Plus, the outfits the eagle hunters wear are so cool that the clothing on display makes these festivals worth attending!
Best Time to go to a Golden Eagle Festival?
While there is no doubt that the famous Golden Eagle Festival is an incredible spectacle, it is also one of the most popular tourist festivals in Mongolia. At least one thousand tourists from all over the world attend the main event each October which can feel a bit hectic.
Epic staff has attended such festivals and we much prefer the similar, yet smaller in-scale festivals that occur in August and September – which is why we built our Horse Trekking in Mongolia itinerary around the smaller September Golden Eagle Festival festival.
September the weather is still cold but a sunny day in this month equals near-perfect weather for the Altai. October can be fine as well, but temperatures can easily drop below freezing level during the day and even colder at night.
Here is a video we made at the last Golden Eagle Festival we attended:
Kazakh Nomad Culture: The Real Eagle Hunters
The Kazakh people, who have inhabited the Altai region for centuries, have woven their nomadic lifestyle into the fabric of eagle hunting traditions. The rugged terrain and unforgiving climate have made these people industrious as can be as well as tough as nails.
Most Kazakhs (unsurprisingly) speak Kazakh as their primary language, and speak Mongolian as a distant 2nd. In schools, they continue to teach children the Kazakh language in the Altai region which is helping to keep strong linguistic traditions alive in an era where local languages are often being replaced slowly by the official tongue of the state.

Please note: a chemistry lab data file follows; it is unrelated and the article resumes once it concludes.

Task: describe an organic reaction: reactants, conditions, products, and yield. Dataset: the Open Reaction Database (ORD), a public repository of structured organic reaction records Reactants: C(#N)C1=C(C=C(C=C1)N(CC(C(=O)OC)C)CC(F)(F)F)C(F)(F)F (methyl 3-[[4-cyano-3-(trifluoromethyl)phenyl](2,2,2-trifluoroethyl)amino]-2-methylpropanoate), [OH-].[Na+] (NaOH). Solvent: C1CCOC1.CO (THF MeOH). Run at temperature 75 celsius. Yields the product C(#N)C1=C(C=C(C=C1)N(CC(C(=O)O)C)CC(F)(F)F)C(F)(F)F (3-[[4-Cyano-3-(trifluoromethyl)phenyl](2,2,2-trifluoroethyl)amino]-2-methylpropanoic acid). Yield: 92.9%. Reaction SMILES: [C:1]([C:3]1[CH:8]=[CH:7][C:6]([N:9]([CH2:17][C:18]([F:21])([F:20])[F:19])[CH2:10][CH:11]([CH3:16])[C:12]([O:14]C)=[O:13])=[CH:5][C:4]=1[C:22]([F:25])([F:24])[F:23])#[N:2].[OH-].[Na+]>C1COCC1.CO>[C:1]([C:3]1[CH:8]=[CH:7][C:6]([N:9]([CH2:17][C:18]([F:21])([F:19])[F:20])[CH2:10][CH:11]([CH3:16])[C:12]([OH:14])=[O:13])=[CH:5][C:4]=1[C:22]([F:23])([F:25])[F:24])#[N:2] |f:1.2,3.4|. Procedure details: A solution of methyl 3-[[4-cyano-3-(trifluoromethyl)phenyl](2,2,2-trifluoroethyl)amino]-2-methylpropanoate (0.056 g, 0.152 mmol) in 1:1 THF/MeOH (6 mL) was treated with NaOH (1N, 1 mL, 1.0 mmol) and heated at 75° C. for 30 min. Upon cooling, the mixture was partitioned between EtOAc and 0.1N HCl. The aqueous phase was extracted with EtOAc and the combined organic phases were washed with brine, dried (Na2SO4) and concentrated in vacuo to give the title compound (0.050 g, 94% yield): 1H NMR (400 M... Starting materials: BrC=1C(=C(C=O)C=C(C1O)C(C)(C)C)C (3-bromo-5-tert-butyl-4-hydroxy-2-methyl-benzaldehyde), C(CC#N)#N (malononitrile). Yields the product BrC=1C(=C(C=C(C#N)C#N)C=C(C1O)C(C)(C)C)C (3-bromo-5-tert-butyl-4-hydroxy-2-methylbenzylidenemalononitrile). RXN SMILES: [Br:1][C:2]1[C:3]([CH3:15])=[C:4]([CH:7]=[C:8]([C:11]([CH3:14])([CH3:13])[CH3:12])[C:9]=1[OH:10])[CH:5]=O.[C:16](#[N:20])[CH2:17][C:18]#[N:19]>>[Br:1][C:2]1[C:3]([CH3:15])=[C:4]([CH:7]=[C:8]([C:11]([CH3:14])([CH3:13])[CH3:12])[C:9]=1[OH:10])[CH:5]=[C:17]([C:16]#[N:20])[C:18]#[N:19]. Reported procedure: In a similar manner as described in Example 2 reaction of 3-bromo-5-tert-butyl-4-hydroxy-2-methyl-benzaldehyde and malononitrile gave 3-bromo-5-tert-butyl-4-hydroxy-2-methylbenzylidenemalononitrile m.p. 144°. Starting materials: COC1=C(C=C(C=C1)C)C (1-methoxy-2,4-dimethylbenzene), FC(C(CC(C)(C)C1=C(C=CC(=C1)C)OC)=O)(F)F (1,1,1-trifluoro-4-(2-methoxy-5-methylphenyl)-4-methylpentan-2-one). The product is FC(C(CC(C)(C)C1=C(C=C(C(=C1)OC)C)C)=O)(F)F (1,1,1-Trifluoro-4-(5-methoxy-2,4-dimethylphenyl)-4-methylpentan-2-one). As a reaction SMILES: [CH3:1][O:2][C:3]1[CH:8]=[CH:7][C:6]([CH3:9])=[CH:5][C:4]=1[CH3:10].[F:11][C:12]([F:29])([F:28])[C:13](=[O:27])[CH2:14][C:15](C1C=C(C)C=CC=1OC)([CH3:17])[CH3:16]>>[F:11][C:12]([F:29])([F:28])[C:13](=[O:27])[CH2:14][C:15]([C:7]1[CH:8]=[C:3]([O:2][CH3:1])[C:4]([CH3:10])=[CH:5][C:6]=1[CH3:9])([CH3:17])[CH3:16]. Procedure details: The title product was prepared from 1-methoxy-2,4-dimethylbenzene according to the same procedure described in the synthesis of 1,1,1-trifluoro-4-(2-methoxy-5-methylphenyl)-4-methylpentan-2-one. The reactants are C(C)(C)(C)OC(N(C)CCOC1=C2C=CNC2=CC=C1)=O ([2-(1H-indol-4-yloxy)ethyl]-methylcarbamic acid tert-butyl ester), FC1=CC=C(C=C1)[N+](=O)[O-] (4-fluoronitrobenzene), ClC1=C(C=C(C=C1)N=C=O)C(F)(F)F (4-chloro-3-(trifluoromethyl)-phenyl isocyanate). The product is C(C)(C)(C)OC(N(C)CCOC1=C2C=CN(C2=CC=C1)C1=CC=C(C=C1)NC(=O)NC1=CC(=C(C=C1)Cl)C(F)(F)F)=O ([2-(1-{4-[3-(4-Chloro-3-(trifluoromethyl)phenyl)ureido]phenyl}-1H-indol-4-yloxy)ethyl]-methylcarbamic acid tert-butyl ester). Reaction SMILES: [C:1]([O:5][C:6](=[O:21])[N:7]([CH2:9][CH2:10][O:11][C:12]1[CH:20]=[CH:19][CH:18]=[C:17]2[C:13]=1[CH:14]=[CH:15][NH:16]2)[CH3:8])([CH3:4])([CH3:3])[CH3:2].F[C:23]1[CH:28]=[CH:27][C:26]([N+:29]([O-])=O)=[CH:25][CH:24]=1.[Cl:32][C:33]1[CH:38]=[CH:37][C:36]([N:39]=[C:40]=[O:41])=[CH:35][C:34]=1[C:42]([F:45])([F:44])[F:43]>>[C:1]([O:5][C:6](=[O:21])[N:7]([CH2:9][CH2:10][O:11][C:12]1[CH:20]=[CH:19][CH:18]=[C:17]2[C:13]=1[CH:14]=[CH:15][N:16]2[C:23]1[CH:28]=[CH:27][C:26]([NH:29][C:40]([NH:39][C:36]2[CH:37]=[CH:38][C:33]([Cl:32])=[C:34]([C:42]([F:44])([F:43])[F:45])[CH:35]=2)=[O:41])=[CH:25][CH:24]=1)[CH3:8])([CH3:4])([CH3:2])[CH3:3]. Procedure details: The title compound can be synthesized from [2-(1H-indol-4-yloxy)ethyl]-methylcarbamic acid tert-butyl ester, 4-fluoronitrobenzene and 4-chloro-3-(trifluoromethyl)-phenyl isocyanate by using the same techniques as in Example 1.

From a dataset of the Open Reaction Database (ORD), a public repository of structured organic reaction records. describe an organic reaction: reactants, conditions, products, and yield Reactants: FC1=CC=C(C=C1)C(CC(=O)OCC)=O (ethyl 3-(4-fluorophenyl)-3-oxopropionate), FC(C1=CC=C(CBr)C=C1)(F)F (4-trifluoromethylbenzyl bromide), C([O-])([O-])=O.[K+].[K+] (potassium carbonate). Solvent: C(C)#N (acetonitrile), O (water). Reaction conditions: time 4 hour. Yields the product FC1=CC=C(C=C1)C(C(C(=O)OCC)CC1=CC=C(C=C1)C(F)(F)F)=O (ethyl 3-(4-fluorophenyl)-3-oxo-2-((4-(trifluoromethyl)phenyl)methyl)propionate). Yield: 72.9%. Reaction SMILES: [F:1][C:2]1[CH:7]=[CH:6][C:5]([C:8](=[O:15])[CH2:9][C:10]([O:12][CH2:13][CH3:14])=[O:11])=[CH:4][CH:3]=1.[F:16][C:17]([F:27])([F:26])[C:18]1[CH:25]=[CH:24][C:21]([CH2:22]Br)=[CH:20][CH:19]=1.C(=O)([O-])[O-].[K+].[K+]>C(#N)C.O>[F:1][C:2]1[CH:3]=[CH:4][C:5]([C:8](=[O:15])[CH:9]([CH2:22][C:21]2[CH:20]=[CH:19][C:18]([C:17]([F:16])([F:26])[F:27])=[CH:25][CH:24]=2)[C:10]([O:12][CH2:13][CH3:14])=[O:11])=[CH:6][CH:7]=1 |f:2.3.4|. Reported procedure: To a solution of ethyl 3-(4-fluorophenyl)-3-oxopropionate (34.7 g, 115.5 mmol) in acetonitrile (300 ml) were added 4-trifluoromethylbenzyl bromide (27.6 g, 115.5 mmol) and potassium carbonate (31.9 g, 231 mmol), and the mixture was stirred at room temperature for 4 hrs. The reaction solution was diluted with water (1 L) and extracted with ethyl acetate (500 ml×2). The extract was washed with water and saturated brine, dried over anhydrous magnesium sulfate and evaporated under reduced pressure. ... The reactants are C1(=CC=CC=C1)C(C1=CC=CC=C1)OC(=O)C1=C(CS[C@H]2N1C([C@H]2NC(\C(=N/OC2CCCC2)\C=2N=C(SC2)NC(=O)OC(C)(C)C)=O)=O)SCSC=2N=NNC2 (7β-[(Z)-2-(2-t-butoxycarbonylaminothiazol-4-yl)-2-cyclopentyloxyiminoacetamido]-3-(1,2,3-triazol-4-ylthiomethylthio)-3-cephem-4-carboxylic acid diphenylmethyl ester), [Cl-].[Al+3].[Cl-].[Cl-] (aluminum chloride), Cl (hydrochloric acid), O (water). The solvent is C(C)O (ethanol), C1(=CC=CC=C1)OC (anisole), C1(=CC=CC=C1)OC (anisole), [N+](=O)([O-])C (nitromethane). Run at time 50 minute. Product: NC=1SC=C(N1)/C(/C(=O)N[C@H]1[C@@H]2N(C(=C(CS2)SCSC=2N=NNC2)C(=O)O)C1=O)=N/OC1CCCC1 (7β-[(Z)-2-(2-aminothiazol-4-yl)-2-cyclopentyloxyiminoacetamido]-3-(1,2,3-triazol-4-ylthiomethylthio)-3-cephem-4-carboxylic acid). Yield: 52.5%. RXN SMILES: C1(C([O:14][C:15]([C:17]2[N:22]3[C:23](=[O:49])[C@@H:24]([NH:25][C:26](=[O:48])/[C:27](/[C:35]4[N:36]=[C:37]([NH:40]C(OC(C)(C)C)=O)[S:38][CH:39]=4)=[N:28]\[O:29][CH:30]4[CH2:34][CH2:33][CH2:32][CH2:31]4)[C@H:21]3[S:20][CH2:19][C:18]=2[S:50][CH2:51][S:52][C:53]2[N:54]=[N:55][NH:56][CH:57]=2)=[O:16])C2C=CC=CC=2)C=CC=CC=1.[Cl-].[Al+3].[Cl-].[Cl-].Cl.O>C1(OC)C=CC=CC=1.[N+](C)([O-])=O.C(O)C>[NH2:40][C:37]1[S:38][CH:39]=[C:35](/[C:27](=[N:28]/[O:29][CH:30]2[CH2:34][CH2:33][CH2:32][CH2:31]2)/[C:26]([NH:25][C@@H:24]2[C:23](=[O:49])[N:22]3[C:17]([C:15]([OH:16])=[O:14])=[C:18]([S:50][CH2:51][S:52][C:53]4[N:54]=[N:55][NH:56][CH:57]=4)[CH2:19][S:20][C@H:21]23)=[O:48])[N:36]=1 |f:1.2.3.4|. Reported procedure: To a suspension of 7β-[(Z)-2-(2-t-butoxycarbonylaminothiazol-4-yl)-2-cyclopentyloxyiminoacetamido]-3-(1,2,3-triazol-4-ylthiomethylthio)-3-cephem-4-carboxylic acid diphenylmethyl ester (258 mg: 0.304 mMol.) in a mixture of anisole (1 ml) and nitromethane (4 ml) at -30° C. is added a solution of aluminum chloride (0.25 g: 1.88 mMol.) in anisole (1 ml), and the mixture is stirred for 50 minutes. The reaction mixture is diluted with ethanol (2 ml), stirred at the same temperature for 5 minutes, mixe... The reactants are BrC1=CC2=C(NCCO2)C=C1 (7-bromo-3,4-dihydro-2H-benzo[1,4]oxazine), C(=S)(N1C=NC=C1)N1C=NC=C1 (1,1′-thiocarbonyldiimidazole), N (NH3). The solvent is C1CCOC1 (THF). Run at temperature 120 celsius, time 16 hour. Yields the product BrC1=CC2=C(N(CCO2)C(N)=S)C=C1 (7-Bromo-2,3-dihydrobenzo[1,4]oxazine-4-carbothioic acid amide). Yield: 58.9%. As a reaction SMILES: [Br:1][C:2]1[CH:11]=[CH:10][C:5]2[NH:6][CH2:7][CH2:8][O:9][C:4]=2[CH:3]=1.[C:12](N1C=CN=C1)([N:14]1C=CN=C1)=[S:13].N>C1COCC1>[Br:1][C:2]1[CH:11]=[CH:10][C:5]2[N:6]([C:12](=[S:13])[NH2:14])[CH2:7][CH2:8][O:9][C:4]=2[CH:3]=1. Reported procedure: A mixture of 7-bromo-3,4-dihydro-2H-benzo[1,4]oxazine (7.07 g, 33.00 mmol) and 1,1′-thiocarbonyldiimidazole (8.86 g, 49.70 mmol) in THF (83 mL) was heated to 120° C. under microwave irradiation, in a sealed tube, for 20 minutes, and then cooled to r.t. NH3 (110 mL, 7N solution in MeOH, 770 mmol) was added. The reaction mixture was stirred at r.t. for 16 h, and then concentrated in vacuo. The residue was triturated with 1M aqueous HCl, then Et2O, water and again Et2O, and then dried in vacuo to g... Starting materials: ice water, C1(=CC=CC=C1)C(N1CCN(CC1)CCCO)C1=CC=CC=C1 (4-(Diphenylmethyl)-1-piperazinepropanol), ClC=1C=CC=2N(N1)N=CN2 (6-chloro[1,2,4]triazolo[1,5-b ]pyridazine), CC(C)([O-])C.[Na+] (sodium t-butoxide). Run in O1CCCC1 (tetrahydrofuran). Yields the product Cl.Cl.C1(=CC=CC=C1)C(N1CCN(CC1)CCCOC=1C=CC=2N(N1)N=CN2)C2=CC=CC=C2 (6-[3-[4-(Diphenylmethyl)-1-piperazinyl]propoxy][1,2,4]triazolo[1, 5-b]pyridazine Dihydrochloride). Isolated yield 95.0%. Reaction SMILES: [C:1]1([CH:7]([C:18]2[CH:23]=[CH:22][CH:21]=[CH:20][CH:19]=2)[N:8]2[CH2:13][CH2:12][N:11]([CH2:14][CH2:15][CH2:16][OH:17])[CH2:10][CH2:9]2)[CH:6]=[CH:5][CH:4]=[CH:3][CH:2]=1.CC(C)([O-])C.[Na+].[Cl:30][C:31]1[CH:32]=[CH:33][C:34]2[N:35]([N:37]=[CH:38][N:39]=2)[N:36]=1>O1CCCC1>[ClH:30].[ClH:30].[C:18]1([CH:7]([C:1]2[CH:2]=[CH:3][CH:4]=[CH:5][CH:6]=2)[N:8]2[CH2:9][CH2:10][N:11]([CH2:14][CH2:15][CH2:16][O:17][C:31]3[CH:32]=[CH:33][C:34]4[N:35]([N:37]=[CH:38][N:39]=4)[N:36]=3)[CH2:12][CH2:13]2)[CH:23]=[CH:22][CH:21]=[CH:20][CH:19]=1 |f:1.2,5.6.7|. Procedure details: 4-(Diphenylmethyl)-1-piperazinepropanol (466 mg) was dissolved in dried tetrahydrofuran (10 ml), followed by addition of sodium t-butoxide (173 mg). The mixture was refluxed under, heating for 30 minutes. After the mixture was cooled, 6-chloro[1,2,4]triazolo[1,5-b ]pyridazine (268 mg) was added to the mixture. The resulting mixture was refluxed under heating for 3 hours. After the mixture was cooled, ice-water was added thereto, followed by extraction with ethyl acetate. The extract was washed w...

Though the majority of Kazakh people (and eagle hunters) today live in permanent houses, it is very common for them to still have a Ger (or yurt as they are also known) on their home property as well.
The Ger (yurt) is still an iconic structure all across Mongolia and in the Altai region they are the main means of housing for the folks still living the nomadic lifestyle.
Eagle Hunting in Mongolia FAQ
1. How long does it take to train an eagle for hunting?
Training an eagle for hunting is a patient and gradual process, often taking several years to develop the necessary trust and skills between the hunter and the bird.
Some birds live for 20-25 years with the same owner!
2. Are Golden Eagles endangered by this practice?
No, the practice of eagle hunting among Kazakh nomads is deeply rooted in respect for nature, and the eagles are never harmed during the hunting process. The practice is also carefully regulated to ensure the well-being of the birds.
The hunters are not “harvesting” young birds in huge numbers either, thus the population of golden eagles in Western Mongolia is not threatened even slightly by the eagle hunting tradition.
3. Are live animals used in the eagle hunting demonstrations?
It depends. In Kyrgyzstan, we saw them practicing with live rabbits, but at the festivals in Mongolia – it seems they understand that foreign tourists don’t enjoy seeing a rabbit eviscerated so instead they use dummy rabbits – which is a much better option in our opinion!
Mongolia Golden Eagle Hunters: Wrap Up
The whole business of hunting with eagles is a fascinating subject. It is quite powerful to observe the intense bond between hunter and eagle in such a stunning setting. We highly recommend attending a Golden Eagle Festival in Mongolia – nothing beats seeing this tradition practiced in person.
We hope this blog gave you some interesting insights about the culture of Eagle Hunters in Mongolia! Thanks for stopping by.
If you are keen to join us for our Mongolia Expedition (where we will also go to a Golden Eagle Festival!) next year, please visit our trip page for all the details and to get signed up.